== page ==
Last May, I wrote about a pending civil asset forfeiture case taking place in the federal eastern district of North Carolina. Put briefly, Lyndon McLellan of Robeson County had his business’s assets seized by the Internal Revenue Service for having committing the sin of “structuring.” This is where a person carries out cash transactions in such a way as to avoid the IRS’s reporting requirement for transactions or related transactions that involve more than $10,000 in cash. The rule, meant to catch money launderers and drug dealers, ended up causing trouble for small business owners like Mr. McLellan, leading the IRS and U.S. Department of Justice to announce a new policy of not pursuing such “structuring” cases involving small business owners who have not been charged with any crime.
As McLellan’s assets were seized before the announcement of the new policy, the federal prosecutor involved was under no obligation to drop the case (even though he could and should have). When it became clear that the federal government would not back down easily, the Institute for Justice took on Mr. McLellan as a client, and demanded that the government return his money. Just weeks after IJ’s initial involvement, the government dropped the case and returned all of Mr. McLellan’s money. But that was not the end of the episode, as McLellan had still losses thousands of dollars in attorneys’ fees, accountants’ fees, and interest that he would have earned on this money. IJ therefore opted to continue litigating the case:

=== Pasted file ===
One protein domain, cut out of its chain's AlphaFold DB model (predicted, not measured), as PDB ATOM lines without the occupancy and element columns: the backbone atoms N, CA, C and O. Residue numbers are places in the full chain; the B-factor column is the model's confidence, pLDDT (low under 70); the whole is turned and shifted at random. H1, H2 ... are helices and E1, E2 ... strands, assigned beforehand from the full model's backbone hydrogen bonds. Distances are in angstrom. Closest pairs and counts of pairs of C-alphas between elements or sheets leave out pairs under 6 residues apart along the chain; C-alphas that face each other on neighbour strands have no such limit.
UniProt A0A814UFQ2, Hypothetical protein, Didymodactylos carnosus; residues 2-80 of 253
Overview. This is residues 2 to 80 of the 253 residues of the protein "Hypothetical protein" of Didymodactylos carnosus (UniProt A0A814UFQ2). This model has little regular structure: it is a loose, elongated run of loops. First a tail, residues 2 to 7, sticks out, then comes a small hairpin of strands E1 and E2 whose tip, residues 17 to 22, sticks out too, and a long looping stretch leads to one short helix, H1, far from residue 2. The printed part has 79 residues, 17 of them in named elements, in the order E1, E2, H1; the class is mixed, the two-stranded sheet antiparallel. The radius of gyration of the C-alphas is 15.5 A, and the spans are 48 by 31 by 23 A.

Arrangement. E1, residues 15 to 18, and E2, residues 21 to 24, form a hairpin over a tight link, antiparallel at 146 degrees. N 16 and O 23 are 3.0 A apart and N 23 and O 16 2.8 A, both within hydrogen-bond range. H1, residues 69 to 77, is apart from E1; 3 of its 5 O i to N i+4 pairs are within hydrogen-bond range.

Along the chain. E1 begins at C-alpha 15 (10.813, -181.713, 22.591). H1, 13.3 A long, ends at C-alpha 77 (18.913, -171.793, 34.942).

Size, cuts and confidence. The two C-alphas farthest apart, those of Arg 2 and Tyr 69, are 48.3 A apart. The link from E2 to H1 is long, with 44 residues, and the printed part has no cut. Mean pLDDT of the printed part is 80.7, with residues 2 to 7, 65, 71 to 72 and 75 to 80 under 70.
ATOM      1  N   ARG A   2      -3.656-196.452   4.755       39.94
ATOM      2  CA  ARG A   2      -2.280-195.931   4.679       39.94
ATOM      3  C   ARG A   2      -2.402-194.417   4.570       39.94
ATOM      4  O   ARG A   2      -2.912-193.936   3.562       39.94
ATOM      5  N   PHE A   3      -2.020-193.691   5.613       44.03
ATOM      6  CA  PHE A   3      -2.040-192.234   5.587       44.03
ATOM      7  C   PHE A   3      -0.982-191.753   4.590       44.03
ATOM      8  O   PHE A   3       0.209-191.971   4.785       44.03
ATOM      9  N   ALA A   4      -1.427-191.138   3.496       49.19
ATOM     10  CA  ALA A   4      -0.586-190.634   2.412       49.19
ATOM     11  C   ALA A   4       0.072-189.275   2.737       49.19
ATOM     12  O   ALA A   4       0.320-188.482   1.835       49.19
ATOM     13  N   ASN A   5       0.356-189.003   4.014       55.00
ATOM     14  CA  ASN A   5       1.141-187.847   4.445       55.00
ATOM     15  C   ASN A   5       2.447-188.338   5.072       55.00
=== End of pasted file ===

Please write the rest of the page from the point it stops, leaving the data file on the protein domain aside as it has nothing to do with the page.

“The government cannot turn Lyndon’s life upside down and then walk away as if nothing happened,” said Robert Everett Johnson, an attorney at the Institute for Justice who represents
Lyndon. “Lyndon should not have to pay for the government’s lapse in judgment. And the government certainly should not profit from its misbehavior by keeping the interest that it earned while holding Lyndon’s money. We’ll continue to litigate this case until the government makes Lyndon whole.”
And litigate it they did, until just days ago when Judge James C. Fox of the United States District Court for the Eastern District of North Carolina issued his order. At issue was whether the court should dismiss the government’s case with or without prejudice. Based on federal statutes and the interpretations of those statutes by almost every federal circuit court, Judge Fox reasoned that were he to dismiss the case without prejudice, this would preclude McLellan from seeking recovery of attorneys’ fees and other expenses involved in the seizure. Judge Fox wrote:
Here, Claimants argue that the ability to seek recovery under CAFRA is a significant right, the loss of which would constitute substantial legal prejudice. Certainly, the damage inflicted upon an innocent person or business is immense when, although it has done nothing wrong, its money and property are seized. Congress, acknowledging the harsh realities of civil forfeiture practice, sought to lessen the blow to innocent citizens who have had their property stripped from them by the Government. Through CAFRA, Congress provided for relief in such cases. This court will not discard lightly the right of a citizen to seek the relief Congress has afforded. The court concludes that deprivation of such a right would work a substantial legal prejudice.
The government has 60 days to appeal Judge Fox’s decision to the United States Court of Appeals for the Fourth Circuit, should it choose to do so.